High Intensity Interval Training – HIIT

High Intensity Interval Training is a topic I’ve discussed before, but I’ve never dedicated a post solely to the subject. So, it’s about time for a little explanation! No doubt you’ve heard of HIIT – it’s everywhere nowadays. But for those of you that don’t really understand the concept, I’m here to help.

HIIT is an ideal form of exercise for those aiming to shed some body fat. We’re talking maximum calorie burn, minimum amount of time. It all sounds a bit too good to be true, right? Keep reading to find out how it works…

What is HIIT?

It’s a method of training which involves alternating between timed periods of high and low intensity. For example, circuit training with 40 seconds of hard work, followed by 20 seconds rest. The idea is to exercise at maximum capacity during the ‘work’ phase, before allowing your muscles to partially recover, and then repeat.

How does HIIT work?

Training at maximal effort shifts the heart rate into its anaerobic zone, meaning that muscles are forced to work without oxygen for a short period of time. An ‘oxygen debt’ is therefore established.

However (alike to all debts) this must be repaid; a process referred to as Excess Post-Exercise Oxygen Consumption (EPOC). This is the increased rate at which muscles take in oxygen, after having performed strenuous exercise. The result? The body’s metabolic rate will remain elevated for hours after you finish working out. In simple terms, you’ll burn more calories whilst at rest, all because of that HIIT session.

The Benefits:

  • No gym? No problem! HIIT can be done at home. Basic, functional movements, such as squat and lunge variations (jumps are ideal), push ups and mountain climbers are all suitable.
  • HIIT doesn’t have to be hours long. It can be short and sweet – even just 25 minutes will do the job, provided you’re working at maximum capacity!

Now, get out there and give it a go for yourself.

Making Time to Workout

As a fitness professional, I’m certainly not new to the phrase ‘I don’t have time to exercise’; it’s something I hear all of the time. I get it, absolutely. If you have a full time job, or a family (or both… superheroes right there), then it can be difficult to take a little time out and focus on yourself. However, that doesn’t mean it’s not important to do so… In fact, it becomes all the more vital.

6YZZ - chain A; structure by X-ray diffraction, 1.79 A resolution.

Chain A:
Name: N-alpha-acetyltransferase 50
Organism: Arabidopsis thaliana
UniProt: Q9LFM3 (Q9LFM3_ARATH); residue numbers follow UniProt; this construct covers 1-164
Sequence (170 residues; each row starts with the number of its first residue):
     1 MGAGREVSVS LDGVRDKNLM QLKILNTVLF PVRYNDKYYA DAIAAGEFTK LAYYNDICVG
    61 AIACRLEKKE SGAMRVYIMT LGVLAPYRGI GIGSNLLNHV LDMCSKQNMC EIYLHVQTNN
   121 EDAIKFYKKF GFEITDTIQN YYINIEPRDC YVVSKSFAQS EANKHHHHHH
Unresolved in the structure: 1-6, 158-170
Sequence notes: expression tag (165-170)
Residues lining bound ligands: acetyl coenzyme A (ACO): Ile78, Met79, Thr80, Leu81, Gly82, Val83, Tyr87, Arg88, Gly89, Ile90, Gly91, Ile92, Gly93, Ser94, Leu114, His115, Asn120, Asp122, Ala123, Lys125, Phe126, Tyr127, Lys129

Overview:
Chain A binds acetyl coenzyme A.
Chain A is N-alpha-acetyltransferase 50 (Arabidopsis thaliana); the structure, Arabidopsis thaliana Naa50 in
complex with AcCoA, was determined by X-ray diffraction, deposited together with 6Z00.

Here are a few handy tips to help you find those extra minutes in the day, so you can smash a workout and feel great afterwards!

1) Get organised.

Buy yourself a diary, write out your plans and make a schedule. If you organise a specific time in the day for a workout, it’s much more likely that you’ll make it happen. I would recommend doing a session in the morning, because very few things can get in the way, such as having to work late, or last minute arrangements to see your pals. You don’t want to miss out on that!

2) Go to bed earlier.

A lack of sleep will leave you feeling lethargic and de-energised. If you want to have the motivation to workout and feel your best, optimum snooze time is 7-8 hours. Just think, an early night means that you can also wake up a little early, and fit in that much-needed workout to start your day.

3) Don’t train for hours.

A workout need not be excessively long. 20-30 minutes of High Intensity Interval Training (HIIT) is plenty. It’ll boost your metabolism and aid in fat burning throughout the course of the day! Not sure what HIIT is? Head over to YouTube, where there are plenty of real-time examples for you to try.

4) A workout doesn’t have to be in the gym.